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How entrepreneurs can protect their business ideas

You are probably in pursuit of that first client, an investor, funding from an institution or seeking assistance with professional skills. In that midst, don't lose your most valuable asset, the business in your idea.
Image © NLshop via
Image © NLshop via
Besides you, the other person that may recognise the full potential of your idea may be the next person you may seek council and assistance from. It's a jungle out there, particularly an African jungle. Caution is a must but not fear.

Patenting is your best option but if you had the amount of money you needed to get one, you would not need to start a business. So, with guts, discipline and the right tight paperwork you can minimise and even prevent corporation or individuals from stealing your hard work.

"How could such a well-known company do that?"

Just like that! It does not matter the size of the company nor how well-known it is. In fact, the bigger it is the more cautious you should be. Euodia Roets, artist, illustrator and designer for Touchee Feelee published how Woolworth's used her designs after being approached by the retailer. Several meetings passed and later a rejection, her designs are on the retailer's shelf today.

Corrupt company employees rely on the lengthy pedantically bureaucratic processes within their large companies to dissuade you from retaliating. They also have smarter and more ruthless lawyers. Even though you can prove your idea was infringed it will be daunting process that could ruin your potential business.

There are cases where the small guy won against a giant like in the case of Frankie's debacle with again, Woolworths. And the on-going Vodacom "please call me" battle.

Put it on paper

In any court of law an agreement written and signed for on a piece of tissue is binding. If you have more terms and conditions than a piece of tissue will permit then you may use any of the following documents. (templates are available on online searches)
  • Non-compete documents

    This is the document Roets could have presented along with her samples to Woolworths. This document binds the receiver of the information from creating a different version of your work.

    Dubious corporates rely on the 33% difference loophole. This allows them to change the make up an idea or product by 33% and they could dodge a case of intellectual property infringement.

  • Non-disclosure agreement

    This document is simply a vow of secrecy. This prevents the receiver of the information from releasing to other entities outside of the organisation intended e.g. manufacturers. This document is just as effective applied to individuals privy to the business of your idea. At your discretion it will protect you for an extended time frame even after the receiver has completed any of their contributions to your idea, business or project.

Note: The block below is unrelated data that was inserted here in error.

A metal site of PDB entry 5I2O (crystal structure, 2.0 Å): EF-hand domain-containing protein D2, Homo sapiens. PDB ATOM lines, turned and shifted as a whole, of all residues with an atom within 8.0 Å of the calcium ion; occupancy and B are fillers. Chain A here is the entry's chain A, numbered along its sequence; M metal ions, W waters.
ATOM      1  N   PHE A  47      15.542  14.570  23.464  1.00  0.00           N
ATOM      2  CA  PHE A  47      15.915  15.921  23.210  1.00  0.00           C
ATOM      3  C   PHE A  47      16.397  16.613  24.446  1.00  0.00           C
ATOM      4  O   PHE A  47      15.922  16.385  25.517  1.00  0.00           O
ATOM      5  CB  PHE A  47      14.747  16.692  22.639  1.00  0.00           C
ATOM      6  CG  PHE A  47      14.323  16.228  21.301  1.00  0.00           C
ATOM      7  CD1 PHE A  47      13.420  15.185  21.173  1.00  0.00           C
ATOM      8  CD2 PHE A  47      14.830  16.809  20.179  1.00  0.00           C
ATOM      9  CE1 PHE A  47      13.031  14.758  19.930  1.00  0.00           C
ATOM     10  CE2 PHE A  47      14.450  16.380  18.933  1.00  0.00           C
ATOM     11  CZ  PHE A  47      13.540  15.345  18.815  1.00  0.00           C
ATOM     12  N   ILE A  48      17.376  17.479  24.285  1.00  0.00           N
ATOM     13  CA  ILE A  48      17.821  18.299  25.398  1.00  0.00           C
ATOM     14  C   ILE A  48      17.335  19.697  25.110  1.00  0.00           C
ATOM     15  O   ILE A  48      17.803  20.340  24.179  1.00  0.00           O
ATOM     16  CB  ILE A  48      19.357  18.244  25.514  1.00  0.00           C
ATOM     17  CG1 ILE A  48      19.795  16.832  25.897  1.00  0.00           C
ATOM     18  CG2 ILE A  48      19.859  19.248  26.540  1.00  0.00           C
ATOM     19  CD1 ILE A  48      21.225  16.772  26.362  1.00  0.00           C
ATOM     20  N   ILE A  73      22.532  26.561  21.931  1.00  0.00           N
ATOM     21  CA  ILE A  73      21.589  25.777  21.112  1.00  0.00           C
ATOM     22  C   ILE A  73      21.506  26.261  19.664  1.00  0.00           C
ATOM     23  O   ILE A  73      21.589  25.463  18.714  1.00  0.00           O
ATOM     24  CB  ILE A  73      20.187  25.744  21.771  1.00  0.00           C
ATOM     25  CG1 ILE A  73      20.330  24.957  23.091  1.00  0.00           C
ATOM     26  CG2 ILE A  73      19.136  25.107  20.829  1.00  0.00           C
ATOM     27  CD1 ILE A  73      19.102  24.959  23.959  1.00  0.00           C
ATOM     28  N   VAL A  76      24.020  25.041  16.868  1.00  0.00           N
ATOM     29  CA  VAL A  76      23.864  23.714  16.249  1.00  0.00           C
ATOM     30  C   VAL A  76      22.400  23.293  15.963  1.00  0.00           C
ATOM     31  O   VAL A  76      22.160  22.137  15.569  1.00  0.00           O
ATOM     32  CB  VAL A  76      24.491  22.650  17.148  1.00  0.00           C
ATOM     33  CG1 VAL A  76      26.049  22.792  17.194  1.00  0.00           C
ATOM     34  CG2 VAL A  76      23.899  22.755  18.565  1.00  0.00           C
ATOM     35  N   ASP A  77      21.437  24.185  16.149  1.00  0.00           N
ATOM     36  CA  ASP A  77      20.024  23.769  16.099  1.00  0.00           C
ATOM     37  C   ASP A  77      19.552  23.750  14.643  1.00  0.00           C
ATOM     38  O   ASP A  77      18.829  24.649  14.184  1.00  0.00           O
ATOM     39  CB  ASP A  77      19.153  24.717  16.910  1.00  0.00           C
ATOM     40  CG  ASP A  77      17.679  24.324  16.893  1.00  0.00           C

• Work for hire agreement

    Ever heard of the Winklevoss twins? Well, they are the ones that came up with the core idea for Facebook and asked Zuckerburg to develop it for them. Long story short: he had to pay them out of court settlement.

    Just as you might need someone to design a mobile app for you, this document stipulates that the idea is yours and outlines their role in the business inclusive of proactive ideas as well as how much they are compensated.

    Do not be afraid of asking a giant retailer to sign any of these, because it is more frustrating to deal with seeing your idea making millions for a billion rand company while you still trying to afford printing paper. Be firm, be stern and be confident.

Do your research

Information is key and will make all the difference. Make sure you investigate as much as possible about the receiver of your information.

You can easily search and find what a company has been doing, what disputes it has been involved in. Woolworths is infamous in the indie creative circles for liberating ideas from originators...if you go with the comments under Roets' article.

An extra tip is: instead of competing with people in the same business you are in, consider collaborating. That way you are converting would-be idea thieves and competitors into contributors into yours and their success too. Find out more about Copyright and Trademarks, they are simple and quick to apply than you probably think.

About Banele Rewo

Banele Rewo - Media Entrepreneur, Business Author, and Content Creator focusing on youth entrepreneurship, content marketing and youth mental health in the digital era. Founder of We Are Coming For Everything a group media companies and platforms providing content and digital marketing solutions. For content and all relevant links az.oc.gnihtyreverofgnimoceraew@elenab, Twitter @BaneleRewo

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